A group of drugs commonly prescribed for insomnia, anxiety and breathing issues 'significantly increase the risk' that older people with chronic obstructive pulmonary disease, or COPD, need to visit a doctor or emergency department for respiratory reasons, new research has found. Benzodiazepines, such as Ativan or Xanax, may actually contribute to respiratory problems, such as depressing breathing ability and pneumonia, in these patients.

Key milestone for brown fat research with ground-breaking MRI scan

ScienceDaily: Health & Medicine : April 17, 2014
The first MRI scan to show 'brown fat' in a living adult could prove to be an essential step towards a new wave of therapies to aid the fight against diabetes and obesity. Brown fat has become a hot topic for scientists due its ability to use energy and burn calories, helping to keep weight in check. Understanding the brown fat tissue and how it can be used to such ends is of growing interest in the search to help people suffering from obesity or at a high risk of developing diabetes.

NEW WEARABLE SENSOR, THE FITBIT FORCE! Tracks activity, sleep (how many times you wake up, are restless, how long you sleep, logs it all), silent wrist vibrating alarm clock, smart watch, and more >>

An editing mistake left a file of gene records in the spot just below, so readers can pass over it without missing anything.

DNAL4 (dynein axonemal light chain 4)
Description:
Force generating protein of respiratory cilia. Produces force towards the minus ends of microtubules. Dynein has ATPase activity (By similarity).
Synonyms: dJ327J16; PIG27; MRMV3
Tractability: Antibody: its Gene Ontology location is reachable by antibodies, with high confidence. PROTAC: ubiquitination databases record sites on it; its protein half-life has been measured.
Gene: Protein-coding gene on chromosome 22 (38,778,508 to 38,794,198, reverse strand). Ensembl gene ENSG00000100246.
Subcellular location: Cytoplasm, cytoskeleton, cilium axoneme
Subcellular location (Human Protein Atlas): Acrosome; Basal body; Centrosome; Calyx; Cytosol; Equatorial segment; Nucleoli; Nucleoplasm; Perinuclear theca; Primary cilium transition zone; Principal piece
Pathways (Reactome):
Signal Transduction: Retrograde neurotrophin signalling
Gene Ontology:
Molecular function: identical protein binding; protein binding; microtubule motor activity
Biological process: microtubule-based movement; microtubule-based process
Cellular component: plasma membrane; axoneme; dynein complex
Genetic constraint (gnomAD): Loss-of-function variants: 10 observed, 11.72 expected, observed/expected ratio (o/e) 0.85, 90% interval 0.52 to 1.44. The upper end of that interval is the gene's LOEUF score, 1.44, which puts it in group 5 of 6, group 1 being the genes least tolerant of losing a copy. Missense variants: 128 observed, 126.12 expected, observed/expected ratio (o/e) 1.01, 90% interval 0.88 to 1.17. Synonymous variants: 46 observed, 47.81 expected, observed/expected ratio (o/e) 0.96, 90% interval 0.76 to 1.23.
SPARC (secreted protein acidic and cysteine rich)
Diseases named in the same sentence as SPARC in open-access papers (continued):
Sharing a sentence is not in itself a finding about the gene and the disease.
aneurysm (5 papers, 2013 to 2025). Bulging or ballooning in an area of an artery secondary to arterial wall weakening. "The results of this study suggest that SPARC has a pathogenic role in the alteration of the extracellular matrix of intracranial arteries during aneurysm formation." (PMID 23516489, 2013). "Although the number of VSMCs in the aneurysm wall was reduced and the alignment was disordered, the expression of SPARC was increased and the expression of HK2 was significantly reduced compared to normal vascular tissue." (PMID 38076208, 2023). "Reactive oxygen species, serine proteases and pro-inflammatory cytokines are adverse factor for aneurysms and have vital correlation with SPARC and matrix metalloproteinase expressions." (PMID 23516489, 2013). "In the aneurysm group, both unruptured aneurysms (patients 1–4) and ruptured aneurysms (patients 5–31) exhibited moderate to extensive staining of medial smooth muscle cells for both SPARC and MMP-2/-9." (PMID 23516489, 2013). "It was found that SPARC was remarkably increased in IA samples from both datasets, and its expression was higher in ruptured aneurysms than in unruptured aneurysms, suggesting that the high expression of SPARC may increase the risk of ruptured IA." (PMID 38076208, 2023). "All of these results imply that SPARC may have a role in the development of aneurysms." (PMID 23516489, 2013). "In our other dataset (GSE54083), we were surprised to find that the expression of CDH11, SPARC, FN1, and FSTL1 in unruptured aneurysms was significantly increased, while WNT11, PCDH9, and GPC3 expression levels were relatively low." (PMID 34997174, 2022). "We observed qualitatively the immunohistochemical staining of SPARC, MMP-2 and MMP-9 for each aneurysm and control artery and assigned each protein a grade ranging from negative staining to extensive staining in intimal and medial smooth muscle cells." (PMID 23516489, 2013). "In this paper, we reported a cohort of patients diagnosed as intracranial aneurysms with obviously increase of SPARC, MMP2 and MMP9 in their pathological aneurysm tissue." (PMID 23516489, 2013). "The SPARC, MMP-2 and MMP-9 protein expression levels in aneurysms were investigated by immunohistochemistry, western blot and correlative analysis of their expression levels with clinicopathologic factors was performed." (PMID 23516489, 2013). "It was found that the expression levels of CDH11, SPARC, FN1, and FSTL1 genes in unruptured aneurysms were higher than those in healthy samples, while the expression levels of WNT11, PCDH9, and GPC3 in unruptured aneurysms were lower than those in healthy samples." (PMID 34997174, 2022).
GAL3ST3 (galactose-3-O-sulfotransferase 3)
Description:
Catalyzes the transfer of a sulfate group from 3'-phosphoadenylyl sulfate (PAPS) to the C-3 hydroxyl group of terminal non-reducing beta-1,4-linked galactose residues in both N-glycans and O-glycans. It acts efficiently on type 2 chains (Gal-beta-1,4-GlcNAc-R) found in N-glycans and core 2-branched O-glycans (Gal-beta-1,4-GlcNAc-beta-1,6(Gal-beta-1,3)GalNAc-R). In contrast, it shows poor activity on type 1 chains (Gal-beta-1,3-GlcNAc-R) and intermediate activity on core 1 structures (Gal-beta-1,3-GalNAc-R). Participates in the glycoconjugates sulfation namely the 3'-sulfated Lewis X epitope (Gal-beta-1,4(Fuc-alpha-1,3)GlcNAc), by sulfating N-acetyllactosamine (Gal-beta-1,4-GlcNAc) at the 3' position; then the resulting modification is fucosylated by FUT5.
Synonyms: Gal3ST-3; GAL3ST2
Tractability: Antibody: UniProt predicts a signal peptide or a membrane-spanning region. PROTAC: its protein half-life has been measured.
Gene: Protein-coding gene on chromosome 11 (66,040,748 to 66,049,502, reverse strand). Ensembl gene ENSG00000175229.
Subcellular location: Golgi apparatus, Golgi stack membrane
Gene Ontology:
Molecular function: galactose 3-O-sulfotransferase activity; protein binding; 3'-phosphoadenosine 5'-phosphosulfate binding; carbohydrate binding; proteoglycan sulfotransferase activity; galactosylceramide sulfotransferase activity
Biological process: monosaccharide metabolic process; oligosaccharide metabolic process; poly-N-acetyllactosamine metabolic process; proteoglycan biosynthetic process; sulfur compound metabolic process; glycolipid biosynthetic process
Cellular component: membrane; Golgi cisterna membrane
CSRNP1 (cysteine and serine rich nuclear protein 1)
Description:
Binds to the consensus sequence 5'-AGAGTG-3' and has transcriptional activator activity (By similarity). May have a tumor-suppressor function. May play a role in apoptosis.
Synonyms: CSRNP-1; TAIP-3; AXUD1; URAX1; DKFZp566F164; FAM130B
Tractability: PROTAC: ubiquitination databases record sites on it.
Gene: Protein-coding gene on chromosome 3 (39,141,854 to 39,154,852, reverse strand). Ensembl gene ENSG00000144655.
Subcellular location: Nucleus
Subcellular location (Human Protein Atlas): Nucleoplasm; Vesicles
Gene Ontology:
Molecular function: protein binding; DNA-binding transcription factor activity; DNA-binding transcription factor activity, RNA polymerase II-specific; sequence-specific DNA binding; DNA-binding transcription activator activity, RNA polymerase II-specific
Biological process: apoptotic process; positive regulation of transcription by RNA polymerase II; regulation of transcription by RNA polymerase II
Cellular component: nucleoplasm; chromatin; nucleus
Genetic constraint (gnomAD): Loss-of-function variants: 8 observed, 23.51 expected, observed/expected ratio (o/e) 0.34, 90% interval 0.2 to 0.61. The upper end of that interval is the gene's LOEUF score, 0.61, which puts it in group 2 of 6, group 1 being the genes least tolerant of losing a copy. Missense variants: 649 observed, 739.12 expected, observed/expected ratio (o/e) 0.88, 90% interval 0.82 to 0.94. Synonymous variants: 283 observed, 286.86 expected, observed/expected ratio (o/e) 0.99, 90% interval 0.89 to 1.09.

Fitbit Force Wearable Activity Sleep Sensor

Wearable Tech! Here comes personal health optimization!

Fitbit Flex Sleep Sensor TrackerThe Fitbit Flex, a wearable sensor, is one of the more popular wearable tech devices for tracking your activity, diet, and even your sleep patterns. Oh, and you can throw away your alarm clock. You now have a silent alarm on your wrist; vibrates at your set wake time.

The Fitbit Flex is only $99. Learn more from the company below.

Learn More from Fitbit Inc
Check Amazon for Fitbit

Want more medical news headlines? You got it!

Inexpensive DNA Genetic TestingClick/touch below until you feel reading this much medical news is bad for your health ;)

Want medical news on your phone or tablet? Simply save www.medicalwebtimes.com to your home screen.

For the love of medical news!

Go To Medical Search!